|Oracle® Fusion Middleware Developer's Guide for Oracle Infrastructure Web Services
11g Release 1 (11.1.1)
Part Number E15184-06
|PDF · Mobi · ePub|
This chapter provides guidelines for ensuring interoperability with Oracle Infrastructure Web services.
This chapter includes the following topics:
The goal of the Web service architecture is to allow heterogeneous business applications to smoothly work together. The architecture is loosely coupled and based on XML standards. Web services are designed to work with each other by defining Web Service Description Language (WSDL) files as service contracts, regardless of which operating system and development technology are behind them. However, because of the complexity involved in service contracts, standards like WSDL and SOAP leave room for ambiguous interpretations. In addition, vendor-specific enhancements and extensions work against universal interoperability.
Business applications must invoke each other's services. These services are often implemented with different technologies. Interoperability failures tend to increase as Web service complexity increases. If you host a publicly available Web service, you will want to ensure that your clients from all over the world, using vastly different tool kits, can successfully invoke it. Likewise, your business application might need to integrate or interact with another vendor's Web service that was built on top of an existing legacy system and has an unusual interface design.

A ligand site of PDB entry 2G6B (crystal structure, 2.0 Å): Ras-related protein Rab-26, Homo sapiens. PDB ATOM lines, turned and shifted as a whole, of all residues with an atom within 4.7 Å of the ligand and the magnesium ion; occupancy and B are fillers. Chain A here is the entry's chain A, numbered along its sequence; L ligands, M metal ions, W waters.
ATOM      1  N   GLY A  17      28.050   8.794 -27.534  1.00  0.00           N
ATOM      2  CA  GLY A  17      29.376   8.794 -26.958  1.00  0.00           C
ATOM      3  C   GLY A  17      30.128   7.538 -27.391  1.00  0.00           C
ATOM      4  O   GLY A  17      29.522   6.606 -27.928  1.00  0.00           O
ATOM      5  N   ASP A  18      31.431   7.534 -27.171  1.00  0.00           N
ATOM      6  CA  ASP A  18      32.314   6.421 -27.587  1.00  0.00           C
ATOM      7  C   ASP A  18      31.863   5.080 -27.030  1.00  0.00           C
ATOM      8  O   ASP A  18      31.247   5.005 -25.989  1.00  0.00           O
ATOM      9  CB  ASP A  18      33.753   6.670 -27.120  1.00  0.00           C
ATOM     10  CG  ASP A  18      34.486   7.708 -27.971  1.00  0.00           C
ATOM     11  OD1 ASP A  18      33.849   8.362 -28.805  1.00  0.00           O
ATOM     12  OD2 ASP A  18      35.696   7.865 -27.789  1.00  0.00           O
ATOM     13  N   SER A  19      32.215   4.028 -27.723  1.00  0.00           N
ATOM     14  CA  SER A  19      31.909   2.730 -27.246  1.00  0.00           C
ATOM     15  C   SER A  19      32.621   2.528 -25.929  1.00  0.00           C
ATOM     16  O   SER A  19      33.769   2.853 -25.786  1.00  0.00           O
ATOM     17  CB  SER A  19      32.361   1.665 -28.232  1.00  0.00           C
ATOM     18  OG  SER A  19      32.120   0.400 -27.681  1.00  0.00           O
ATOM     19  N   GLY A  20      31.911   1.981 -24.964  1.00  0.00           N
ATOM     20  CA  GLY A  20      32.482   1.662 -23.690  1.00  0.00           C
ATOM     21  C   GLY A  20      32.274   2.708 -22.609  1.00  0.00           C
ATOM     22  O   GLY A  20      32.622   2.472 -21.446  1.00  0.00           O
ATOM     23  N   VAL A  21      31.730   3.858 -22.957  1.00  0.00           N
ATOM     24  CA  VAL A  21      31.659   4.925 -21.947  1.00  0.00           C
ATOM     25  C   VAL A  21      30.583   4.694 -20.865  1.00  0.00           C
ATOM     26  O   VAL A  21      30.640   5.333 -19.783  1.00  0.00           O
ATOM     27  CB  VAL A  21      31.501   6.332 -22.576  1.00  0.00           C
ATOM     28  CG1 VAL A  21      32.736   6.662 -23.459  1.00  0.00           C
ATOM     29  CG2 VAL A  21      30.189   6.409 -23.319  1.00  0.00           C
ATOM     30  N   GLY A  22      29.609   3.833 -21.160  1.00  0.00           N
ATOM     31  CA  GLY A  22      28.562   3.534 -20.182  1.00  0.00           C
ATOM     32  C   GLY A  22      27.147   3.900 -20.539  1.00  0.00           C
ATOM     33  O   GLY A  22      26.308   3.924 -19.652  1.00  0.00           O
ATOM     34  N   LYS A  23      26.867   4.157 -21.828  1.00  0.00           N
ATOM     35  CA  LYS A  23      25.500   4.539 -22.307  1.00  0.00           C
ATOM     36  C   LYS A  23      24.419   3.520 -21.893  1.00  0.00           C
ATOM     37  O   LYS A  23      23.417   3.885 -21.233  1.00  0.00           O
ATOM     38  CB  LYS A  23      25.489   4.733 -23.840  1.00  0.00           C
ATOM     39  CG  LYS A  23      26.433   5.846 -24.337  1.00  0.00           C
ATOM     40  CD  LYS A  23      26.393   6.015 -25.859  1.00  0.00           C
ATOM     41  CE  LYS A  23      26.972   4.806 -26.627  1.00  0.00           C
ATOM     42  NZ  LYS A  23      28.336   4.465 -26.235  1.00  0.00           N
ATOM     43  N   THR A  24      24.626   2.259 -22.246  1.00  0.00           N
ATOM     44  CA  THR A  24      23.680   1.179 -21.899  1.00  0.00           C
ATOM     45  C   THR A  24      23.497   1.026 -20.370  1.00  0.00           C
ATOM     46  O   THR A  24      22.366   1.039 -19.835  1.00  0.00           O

Interoperability issues can originate from any layer of the protocol stack. On the transport level, both parties involved in exchanging messages must agree on a specific physical transport mechanism. For example, you cannot expect to use JMS transport from a non-Java platform. This is why using basic HTTP protocol increases your chance of interoperability. On the message level, because SOAP allows virtually any type of data encoding to be used, interoperability can become difficult. For example, a standard ArrayList on a Java platform will not be automatically translated into a System.collections.ArrayList on the .NET platform. Also, interoperability issues arise at the basic WSDL and SOAP level—advanced Web service developers will find many more new challenges when they start implementing quality of service (QOS) features such as security, reliability, and transaction services.
Difficulties in interoperability do exist. However, with a few good guidelines, your Oracle Infrastructure Web service should work seamlessly with other Java EE vendor platforms or non-Java platforms like the Microsoft .NET platform.
As interoperability gains more and more importance in the Web service community, a number of organizations have been established to achieve this goal.
SOAPBuilders is a loosely organized forum of developers working towards a set of tests for interoperability between SOAP implementations. Interoperability is demonstrated by implementing a canonical set of tests that are collectively defined by the participants in the forum.
The tests developed by the SOAPBuilder community are, by and large, based on vendor practices. However, practices shift over time. Clean and well-defined rules organized in a formal manner are needed for Web service vendors, Web service developers, and Web service consumers. See the following Web site for more information on SOAPBuilder tests: